More than meets the eye; Technology complements more and more criminal investigations.
The compact robot glides smoothly across the room. It stops in front of a shirtless, muscle-bound man standing in the shadows. The robot elevates its mounted camera-head, seemingly going from a crouching position to standing, and, within seconds, fires two tethered projectiles, striking the man and toppling him to the ground with an electronic pulse.
The scene is played out as a demonstration video on Taser International Inc.'s Web site. Taser is working with iRobot Corp. of Burlington to arm robots with Taser technology.
As the company puts it, the robot will help law enforcement safely subdue dangerous suspects.
That kind of technology can't yet be found on the streets or in the police departments of Central Massachusetts communities. But the technology boom has helped law enforcement here to see in the dark, detect missing people in the woods, more quickly receive information in police cruisers or find evidence not seen by the naked eye.
"I would say in the past 10 years technology has exploded for law enforcement," said Worcester police Capt. Reginald W. Needham, who runs the system management division for the department.
Law enforcement officials will always caution that technology alone cannot solve crimes and that old-fashioned police work is at the heart of any investigation.
But they'll acknowledge technology helps in certain situations.
When the Hudson Police Department used $11,795 from a community policing grant to buy a thermal-imaging camera a few years ago, it quickly proved helpful.
Two men suspected of breaking into a business were tracked down in the woods when the police used the camera to follow their movements. A piece of evidence was also recovered by using the camera.
"It picked up heat from being on the suspects. When they threw it away, the evidence set off a glow (in the camera)," Hudson Police Chief Richard A. Braga said.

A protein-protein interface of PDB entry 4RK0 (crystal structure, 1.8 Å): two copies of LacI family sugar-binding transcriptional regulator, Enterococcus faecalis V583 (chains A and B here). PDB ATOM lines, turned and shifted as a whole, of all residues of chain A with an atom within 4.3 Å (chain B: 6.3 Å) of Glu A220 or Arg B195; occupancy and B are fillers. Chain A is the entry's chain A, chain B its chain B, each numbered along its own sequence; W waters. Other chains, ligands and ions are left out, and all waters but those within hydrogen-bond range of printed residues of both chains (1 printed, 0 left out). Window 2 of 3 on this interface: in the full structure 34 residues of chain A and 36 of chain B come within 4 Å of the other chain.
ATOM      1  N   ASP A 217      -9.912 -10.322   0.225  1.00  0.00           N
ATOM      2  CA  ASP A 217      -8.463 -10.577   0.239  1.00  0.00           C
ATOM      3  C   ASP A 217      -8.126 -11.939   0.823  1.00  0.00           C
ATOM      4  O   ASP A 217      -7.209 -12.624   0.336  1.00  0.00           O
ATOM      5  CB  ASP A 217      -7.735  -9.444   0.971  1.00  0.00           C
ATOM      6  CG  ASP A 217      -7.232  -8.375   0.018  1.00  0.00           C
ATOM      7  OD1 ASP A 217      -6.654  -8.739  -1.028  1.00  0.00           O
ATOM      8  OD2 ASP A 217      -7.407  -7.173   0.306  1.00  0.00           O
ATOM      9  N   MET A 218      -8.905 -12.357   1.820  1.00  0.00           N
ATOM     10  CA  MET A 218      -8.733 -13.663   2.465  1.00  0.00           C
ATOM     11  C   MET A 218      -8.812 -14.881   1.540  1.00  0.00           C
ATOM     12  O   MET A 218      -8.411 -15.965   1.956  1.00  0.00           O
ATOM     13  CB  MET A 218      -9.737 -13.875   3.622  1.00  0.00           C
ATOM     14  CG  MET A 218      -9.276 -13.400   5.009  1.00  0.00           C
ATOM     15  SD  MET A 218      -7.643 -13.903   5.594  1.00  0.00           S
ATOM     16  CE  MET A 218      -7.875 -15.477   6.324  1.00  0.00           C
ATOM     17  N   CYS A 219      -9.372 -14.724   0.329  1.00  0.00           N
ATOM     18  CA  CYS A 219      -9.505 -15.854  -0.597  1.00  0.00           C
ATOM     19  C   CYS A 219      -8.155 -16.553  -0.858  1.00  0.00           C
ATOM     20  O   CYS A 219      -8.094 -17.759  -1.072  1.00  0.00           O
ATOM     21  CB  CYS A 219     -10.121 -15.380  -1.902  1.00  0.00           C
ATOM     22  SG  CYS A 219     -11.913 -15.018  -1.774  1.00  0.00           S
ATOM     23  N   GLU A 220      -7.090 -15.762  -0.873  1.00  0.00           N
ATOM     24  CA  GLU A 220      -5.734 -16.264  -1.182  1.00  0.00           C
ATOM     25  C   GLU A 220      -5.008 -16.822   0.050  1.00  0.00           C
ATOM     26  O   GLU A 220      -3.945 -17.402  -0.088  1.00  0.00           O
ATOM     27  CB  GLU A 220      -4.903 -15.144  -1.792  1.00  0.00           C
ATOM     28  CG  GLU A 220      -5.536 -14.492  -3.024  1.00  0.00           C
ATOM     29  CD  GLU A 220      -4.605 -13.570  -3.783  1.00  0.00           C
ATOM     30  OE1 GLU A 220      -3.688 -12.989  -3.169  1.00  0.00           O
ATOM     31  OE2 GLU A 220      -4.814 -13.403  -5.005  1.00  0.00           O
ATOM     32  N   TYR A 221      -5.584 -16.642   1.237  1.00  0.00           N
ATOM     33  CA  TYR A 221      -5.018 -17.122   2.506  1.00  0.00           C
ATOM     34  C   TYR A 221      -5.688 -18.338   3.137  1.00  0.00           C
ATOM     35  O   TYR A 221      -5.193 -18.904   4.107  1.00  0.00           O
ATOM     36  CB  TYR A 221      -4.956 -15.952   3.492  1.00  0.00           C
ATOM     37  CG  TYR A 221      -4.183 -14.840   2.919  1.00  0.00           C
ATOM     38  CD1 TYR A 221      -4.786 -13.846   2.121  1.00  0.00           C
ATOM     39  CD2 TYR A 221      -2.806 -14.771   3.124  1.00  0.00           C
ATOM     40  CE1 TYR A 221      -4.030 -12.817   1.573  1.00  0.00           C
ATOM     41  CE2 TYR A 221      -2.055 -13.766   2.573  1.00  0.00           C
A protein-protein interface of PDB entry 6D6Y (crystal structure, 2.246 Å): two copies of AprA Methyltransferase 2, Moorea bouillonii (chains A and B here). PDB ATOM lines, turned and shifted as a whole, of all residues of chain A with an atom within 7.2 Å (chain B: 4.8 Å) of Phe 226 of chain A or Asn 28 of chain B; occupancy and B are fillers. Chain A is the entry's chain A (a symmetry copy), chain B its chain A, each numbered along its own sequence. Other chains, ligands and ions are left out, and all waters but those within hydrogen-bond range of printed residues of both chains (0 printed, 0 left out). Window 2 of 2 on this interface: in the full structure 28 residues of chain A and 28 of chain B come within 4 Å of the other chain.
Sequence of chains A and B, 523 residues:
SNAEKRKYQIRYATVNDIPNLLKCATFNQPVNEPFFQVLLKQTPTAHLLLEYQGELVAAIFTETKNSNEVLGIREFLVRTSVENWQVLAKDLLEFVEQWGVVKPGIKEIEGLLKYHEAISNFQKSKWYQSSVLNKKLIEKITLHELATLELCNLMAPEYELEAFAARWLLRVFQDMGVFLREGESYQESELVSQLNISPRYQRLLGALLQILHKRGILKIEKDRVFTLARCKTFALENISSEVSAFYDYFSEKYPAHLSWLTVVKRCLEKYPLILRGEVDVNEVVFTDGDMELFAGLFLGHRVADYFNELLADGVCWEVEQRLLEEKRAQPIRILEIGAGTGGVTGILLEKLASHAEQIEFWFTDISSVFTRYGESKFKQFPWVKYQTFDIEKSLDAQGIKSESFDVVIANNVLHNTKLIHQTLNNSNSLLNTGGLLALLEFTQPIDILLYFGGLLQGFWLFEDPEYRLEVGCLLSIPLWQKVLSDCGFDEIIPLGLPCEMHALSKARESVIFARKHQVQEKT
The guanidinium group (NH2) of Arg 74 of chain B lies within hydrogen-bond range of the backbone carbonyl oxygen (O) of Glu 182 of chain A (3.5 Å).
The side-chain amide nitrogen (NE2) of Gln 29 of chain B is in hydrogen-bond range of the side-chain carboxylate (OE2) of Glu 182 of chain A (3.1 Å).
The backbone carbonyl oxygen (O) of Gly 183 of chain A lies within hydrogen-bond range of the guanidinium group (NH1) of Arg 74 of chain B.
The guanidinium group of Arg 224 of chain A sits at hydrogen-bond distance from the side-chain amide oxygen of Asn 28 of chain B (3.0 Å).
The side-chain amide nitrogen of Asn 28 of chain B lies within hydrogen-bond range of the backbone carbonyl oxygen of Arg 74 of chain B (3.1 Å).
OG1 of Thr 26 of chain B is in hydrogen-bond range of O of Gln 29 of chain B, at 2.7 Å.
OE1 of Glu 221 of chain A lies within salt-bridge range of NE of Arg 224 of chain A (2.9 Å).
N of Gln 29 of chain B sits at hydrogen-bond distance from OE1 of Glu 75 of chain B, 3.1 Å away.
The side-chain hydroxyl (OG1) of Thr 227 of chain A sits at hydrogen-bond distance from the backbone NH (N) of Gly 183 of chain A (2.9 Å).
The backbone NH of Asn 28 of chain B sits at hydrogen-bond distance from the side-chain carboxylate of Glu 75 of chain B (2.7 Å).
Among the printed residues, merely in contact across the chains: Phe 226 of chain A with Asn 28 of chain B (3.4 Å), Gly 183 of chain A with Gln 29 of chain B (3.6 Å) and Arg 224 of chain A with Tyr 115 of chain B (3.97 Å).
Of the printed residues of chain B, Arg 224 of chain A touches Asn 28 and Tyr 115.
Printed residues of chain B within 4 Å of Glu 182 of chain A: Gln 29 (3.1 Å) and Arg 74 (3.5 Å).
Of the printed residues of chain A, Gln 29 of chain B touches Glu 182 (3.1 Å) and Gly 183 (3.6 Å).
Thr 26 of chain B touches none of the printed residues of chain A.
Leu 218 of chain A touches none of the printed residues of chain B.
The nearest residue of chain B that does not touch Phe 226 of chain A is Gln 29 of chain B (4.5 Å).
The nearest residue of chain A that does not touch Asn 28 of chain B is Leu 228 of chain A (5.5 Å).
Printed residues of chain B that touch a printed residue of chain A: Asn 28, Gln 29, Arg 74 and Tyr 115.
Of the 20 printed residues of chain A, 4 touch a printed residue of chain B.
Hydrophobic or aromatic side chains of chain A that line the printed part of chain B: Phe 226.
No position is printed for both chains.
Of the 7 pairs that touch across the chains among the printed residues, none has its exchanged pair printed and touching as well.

From above, Massachusetts State Police use the same technology in their four Air Wing
helicopters to help track suspects and find missing people. The thermal-imaging camera is not isolated to use in wooded areas and has been helpful following suspects running through the downtown streets of Worcester, said Sgt. Bruce T. Johnson, tactical flight officer for the state police.
The state police helicopter also used the technology to help in the Worcester Cold Storage and Warehouse Co. building fire in 1999. Looking through the camera, the personnel on board noticed the water being sprayed on the fire below wasn't directly hitting the flames.
Smoke made it hard to see where to attack, but the camera doesn't see smoke; it sees heat, the sergeant said. The helicopter picked up a fire commander who was able to direct the spray toward the flames, he said. (At the time of the warehouse fire, which killed six firefighters, the Worcester Fire Department did not have thermal-imaging cameras to find people in dense smoke. After the fire, the city acquired several of the devices.)
Flight officers on the state police helicopters are trained to read what they see on the monitor, which looks like a flat-screen television. At night they use white-hot, a video image application that makes heated objects appear white on the gray screen.
The cameras have become so sophisticated over the years, the flight officers can distinguish animals from humans at 2,000 feet.
"We can distinguish a deer eating grass," Sgt. Johnson said.
The helicopter can also down-link live camera footage to authorities below. The helicopter can cut down on search time, combing a football field-sized area in two seconds, the sergeant said.
Hudson police can keep tabs on the department's cruisers using global positioning systems. The department has a large computer monitor in the dispatch area that shows the locations of police cruisers, their speeds and other information.
"When we have an emergency call we want to get the closest car there," Chief Braga said. "It is a more efficient process and ensures the quickest response in an emergency situation."